The Happier Camper combines retro style with practical functionality.
Photos via Happier Camper

Cost: Starting at $24,950

Dry weight: 1,100 pounds

Gross weight: 1,500 pounds

Details: Inspired by vintage trailers, the lightweight HC1 combines classic design elements reminiscent of Volkswagen’s Microbus with modern amenities to create a flexible—and affordable—camper with a plethora of configurations.

Basic features include a modular interior by Adaptiv that sleeps up to five people, a large rear hatch, cute wide-entry door with port window, panoramic windows, contoured solar panel, and a 100% bonded fiberglass construction. The camper also comes in a ton of different playful color combinations. Read more, over here.


A camper van, the Tigermoth, at a campsite. The van is light blue and all of its doors are open. There is a storage compartment that slides out of the back of the van. There is a bicycle on top of the van and an orange chair sitting outside of the van.
The Tigermoth is made by Taxa Outdoors, a company that also produces the larger Cricket and Mantis campers.
Photo courtesy of Taxa Outdoors

Cost: MSRP is $22,000

Dry weight: 900 pounds

Gross weight: 1,300 pounds

Details: The Tigermoth sleeps two adults and comes equipped with a 120-volt connection for charging LED lights inside the cabin, as well as a compact pull-out kitchen for whipping up meals.

As design-minded outdoors lovers, it helps, too, that the trailer has a cool look: an angular hatch opens vertically to allow access. The design of the rooftop toolbox and bicycle racks also impresses. See more photos, over here.

Pika Teardrop Trailer

A small trailer is attached to a jeep. The trailer is brown. The jeep is green and has a bicycle on top of it.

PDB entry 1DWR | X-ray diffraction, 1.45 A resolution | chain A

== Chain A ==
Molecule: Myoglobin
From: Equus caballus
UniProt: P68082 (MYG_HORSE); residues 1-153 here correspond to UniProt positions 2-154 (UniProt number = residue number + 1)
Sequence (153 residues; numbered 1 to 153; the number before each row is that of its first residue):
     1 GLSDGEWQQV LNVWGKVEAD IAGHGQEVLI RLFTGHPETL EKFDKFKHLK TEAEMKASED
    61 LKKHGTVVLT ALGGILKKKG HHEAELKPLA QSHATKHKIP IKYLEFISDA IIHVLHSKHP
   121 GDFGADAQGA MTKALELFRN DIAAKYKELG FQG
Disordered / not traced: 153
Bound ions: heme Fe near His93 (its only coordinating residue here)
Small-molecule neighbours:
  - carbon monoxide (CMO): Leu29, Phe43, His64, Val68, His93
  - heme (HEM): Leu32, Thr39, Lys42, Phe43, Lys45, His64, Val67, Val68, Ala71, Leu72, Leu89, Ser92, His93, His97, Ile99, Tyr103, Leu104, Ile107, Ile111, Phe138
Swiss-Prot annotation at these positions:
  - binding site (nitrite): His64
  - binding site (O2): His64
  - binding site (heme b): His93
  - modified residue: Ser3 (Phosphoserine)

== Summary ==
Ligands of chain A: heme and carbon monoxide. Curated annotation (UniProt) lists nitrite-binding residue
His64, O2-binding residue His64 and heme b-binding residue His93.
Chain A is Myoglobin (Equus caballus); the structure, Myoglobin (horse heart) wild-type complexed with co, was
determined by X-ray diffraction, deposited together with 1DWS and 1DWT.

The Pika teardrop trailer from Timberleaf Trailers is a tiny take on a classic shape.
Courtesy of Timberleaf Trailers

Cost: Starts at $11,750

Dry weight: 1,025 pounds

Gross weight: 1,500 pounds

Details: Made by Colorado-based Timberleaf Trailers, the Pika is a about 1⁄3smaller than a standard teardrop, making it perfect for one or two people. The length clocks in at just under 12 feet, and it’s the smallest of the trailers sold by Timberleaf. Even though it’s compact, you still get about 36 inches of headspace and a skylight that helps the interior feel larger.

The sleeping space also features LED reading lights, a multi-speed fan, dual USB ports, and cargo-net storage. The best part might be the dual-access door and two extra sliding windows; the Pika might be small on space but its thoughtful, airy design means that you won’t feel cramped. Read more, over here.


A small white trailer with two blue stripes. There is a word on the side of the trailer: Meerkat.
The Meerkat Trailer, made by Little Guy Trailers in Southern California.
Via Meerkat Trailers Northwest

Cost: Starts at $17,820

Dry weight: 1,000 pounds

Gross weight: Can load gear up to 2,000 pounds

Details: This lightweight unit can be towed by almost any 4-cylinder car and it can even fit in a standard garage. The interior features a dinette and seating area that transforms into a roller system bed that sleeps two comfortably.

There’s storage underneath each of the cushions, and the kitchen boasts wood cabinetry, an icebox, sink, and a 120-volt electrical system. The top of the Meerkat pops open for more head room, and there’s even a hanging closet for your clothes. See more, this way.